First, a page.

The HKU Museum Society is pleased to present a guided heritage tour to Sha Tau Kok curated by Jerry Yeung, Director of a specialized tour company.
Our tour starts from Central where we’ll board a private mini coach. The first stop is to hike to Ma Tso Lung 馬草壟 viewpoint that offers an amazing view of the wetlands and Shenzhen skyline. We will then continue our journey to Sha Tau Kok and the Northeast to visit Kang Yung Study Hall 鏡蓉書屋 (a 200+ year old declared monument), Cheung Shan Monastery 長山古寺 built during the Qianlong’s reign 乾隆 (1789), exterior of Fat Tat Tong 發達堂 (a traditional Hakka residence), the historic Hung Ling Station 孔嶺站 (a Grade III historic building by the Antiquities and Monuments Office 香港三級歷史建築), and Fanling Wai 粉嶺圍 (a historic walled hamlet). We will wrap up this tour with a Hakka cuisine lunch and personal time to stroll through the town before returning to Central.
Highlights of Sha Tau Kok
(Note: We’ll NOT be visiting area of Sha Tau Kok that requires a Closed Area Permit. The information below is for your reference only.)
Situated in Hong Kong’s North District, Sha Tau Kok 沙頭角 is the last remaining major settlement in the Frontier Closed Area 香港邊境禁區 since 1951. Until recently, a visitor will need a permit and a guarantee from a local resident to enter this border town. Most of its residents are from Hakka 客家 farming or Hoklo (Hokkien) 福建fishing backgrounds. However, both farming and fishing have declined in the past few decades, with the better educated younger people moving to live and work in urban areas.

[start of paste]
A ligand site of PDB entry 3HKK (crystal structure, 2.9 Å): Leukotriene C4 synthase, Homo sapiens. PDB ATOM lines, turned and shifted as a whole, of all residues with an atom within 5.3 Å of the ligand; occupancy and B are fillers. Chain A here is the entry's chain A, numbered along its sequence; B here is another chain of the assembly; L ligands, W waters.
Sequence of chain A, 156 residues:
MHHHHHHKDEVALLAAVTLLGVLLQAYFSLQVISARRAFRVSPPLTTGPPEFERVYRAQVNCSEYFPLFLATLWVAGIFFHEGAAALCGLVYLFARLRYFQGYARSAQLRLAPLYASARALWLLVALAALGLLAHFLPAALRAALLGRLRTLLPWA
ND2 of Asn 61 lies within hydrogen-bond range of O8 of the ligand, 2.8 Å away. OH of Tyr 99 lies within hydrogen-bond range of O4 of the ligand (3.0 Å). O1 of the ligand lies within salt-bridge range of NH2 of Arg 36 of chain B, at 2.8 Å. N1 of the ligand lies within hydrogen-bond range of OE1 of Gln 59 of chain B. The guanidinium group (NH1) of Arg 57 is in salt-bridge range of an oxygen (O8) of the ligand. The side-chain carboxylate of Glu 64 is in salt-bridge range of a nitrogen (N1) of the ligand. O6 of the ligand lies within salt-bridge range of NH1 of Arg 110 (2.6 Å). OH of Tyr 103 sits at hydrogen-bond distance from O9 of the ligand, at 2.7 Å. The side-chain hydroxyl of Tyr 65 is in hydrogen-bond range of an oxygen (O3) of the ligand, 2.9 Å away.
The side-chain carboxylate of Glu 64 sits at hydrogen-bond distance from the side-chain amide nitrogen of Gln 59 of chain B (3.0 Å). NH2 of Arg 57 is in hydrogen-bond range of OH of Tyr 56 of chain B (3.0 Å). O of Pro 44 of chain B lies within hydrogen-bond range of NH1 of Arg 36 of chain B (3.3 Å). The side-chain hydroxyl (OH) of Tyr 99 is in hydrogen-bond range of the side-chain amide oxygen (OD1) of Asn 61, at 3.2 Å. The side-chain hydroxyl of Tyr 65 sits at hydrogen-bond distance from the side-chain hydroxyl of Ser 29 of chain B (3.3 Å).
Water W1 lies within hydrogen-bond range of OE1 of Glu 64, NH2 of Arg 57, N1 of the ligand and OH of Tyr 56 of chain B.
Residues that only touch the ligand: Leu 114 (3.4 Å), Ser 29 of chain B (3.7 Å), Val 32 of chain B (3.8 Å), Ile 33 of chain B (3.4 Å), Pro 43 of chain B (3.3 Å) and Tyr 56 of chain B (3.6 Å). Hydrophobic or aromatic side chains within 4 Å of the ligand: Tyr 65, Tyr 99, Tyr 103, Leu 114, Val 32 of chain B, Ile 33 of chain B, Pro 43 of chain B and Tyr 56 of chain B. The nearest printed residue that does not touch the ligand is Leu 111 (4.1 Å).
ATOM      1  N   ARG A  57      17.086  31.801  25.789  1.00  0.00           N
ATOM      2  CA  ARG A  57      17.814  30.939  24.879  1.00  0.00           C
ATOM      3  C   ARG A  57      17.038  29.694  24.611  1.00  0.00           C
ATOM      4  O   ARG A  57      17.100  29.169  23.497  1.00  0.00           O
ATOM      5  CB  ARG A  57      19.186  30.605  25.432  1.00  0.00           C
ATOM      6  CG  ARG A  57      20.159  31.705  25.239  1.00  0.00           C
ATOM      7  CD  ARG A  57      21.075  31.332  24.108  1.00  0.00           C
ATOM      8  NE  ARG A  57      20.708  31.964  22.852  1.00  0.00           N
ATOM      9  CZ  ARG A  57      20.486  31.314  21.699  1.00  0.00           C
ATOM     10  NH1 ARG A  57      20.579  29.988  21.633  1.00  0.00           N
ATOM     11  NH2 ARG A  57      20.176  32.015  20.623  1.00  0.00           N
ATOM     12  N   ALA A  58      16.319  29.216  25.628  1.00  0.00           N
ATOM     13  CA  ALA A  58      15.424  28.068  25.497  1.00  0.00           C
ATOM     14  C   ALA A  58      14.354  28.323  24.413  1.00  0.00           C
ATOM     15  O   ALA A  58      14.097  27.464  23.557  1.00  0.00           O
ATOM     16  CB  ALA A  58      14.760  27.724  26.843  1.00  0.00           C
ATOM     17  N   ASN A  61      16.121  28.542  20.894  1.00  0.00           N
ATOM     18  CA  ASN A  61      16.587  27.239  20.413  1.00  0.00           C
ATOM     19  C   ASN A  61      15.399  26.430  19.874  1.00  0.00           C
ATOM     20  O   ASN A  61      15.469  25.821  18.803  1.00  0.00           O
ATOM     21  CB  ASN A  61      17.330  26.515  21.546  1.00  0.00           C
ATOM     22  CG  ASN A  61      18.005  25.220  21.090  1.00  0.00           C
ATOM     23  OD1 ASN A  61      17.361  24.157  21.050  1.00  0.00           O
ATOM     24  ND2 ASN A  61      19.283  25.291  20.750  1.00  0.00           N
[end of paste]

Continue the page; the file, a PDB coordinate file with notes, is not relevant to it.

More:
During Britain’s lease of the New Territories (1898), and again after the Chinese Communist Revolution (1945 – 1949), the town gained political relevance due to its strategic location. Sha Tau Kok Control Point 沙頭角管制站is one of Hong Kong’s land border crossing points and the famous Chung Ying Street serves as a section of the border between Hong Kong and Shenzhen 深圳 on the Chinese side. A museum was built on this street to celebrate the transfer of the sovereignty of Hong Kong. It has on display a history of Chung Ying Street and its place in the incorporation as a territory of British Hong Kong at the end of the 19th century.
The terminus of Sha Tau Kok Branch Line of Kowloon-Canton Railway, built over 100 years ago, is a testimony to the economic hub that Sha Tau Kok once was. The railway ceased to operate in 1928 and was replaced by Sha Tau Kok Road 沙頭角公路. On this tour, we will follow its track and take a mini coach to discover the interesting Donghe Hui Hakka culture 東和墟客家文化.
Photo credit: Travel Tailor